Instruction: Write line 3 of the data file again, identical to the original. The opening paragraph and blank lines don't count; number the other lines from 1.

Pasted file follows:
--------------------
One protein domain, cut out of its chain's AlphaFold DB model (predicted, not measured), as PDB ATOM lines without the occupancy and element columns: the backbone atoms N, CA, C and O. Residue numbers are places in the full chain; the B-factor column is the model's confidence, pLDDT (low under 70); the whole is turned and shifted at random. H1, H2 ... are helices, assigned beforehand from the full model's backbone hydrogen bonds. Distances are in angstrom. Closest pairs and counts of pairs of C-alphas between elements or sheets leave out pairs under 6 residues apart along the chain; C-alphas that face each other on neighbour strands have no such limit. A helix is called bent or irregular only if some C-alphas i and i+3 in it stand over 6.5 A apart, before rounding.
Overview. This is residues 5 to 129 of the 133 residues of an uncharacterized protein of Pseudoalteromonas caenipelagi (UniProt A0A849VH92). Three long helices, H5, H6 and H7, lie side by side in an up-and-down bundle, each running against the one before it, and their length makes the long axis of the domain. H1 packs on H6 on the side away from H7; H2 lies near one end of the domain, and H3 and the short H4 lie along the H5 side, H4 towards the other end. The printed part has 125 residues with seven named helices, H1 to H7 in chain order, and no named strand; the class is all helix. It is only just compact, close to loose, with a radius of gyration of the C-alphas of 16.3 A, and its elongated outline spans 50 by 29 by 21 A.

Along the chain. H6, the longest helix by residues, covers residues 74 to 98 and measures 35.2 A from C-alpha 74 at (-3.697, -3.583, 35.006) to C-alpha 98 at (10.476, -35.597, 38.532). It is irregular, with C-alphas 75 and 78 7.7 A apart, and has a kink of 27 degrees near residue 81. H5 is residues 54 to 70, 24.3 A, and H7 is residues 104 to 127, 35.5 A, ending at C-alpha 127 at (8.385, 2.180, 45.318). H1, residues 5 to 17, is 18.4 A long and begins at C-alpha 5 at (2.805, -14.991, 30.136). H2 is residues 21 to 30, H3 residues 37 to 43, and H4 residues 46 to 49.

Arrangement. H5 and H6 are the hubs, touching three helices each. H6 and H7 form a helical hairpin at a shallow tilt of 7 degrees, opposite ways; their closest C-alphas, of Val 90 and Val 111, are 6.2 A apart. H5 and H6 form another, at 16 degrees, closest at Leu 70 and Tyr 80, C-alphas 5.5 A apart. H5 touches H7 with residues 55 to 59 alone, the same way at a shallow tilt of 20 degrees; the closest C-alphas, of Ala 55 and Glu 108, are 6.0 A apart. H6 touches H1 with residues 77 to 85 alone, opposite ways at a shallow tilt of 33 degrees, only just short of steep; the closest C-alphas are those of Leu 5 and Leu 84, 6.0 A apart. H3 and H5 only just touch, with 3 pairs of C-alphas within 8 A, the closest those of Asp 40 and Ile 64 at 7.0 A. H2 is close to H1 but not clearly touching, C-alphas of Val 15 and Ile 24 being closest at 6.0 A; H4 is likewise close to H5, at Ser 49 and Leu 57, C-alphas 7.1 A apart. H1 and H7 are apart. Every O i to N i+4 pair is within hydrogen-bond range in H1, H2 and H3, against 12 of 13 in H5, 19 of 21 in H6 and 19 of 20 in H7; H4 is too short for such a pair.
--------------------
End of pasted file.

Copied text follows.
Arrangement. H5 and H6 are the hubs, touching three helices each. H6 and H7 form a helical hairpin at a shallow tilt of 7 degrees, opposite ways; their closest C-alphas, of Val 90 and Val 111, are 6.2 A apart. H5 and H6 form another, at 16 degrees, closest at Leu 70 and Tyr 80, C-alphas 5.5 A apart. H5 touches H7 with residues 55 to 59 alone, the same way at a shallow tilt of 20 degrees; the closest C-alphas, of Ala 55 and Glu 108, are 6.0 A apart. H6 touches H1 with residues 77 to 85 alone, opposite ways at a shallow tilt of 33 degrees, only just short of steep; the closest C-alphas are those of Leu 5 and Leu 84, 6.0 A apart. H3 and H5 only just touch, with 3 pairs of C-alphas within 8 A, the closest those of Asp 40 and Ile 64 at 7.0 A. H2 is close to H1 but not clearly touching, C-alphas of Val 15 and Ile 24 being closest at 6.0 A; H4 is likewise close to H5, at Ser 49 and Leu 57, C-alphas 7.1 A apart. H1 and H7 are apart. Every O i to N i+4 pair is within hydrogen-bond range in H1, H2 and H3, against 12 of 13 in H5, 19 of 21 in H6 and 19 of 20 in H7; H4 is too short for such a pair.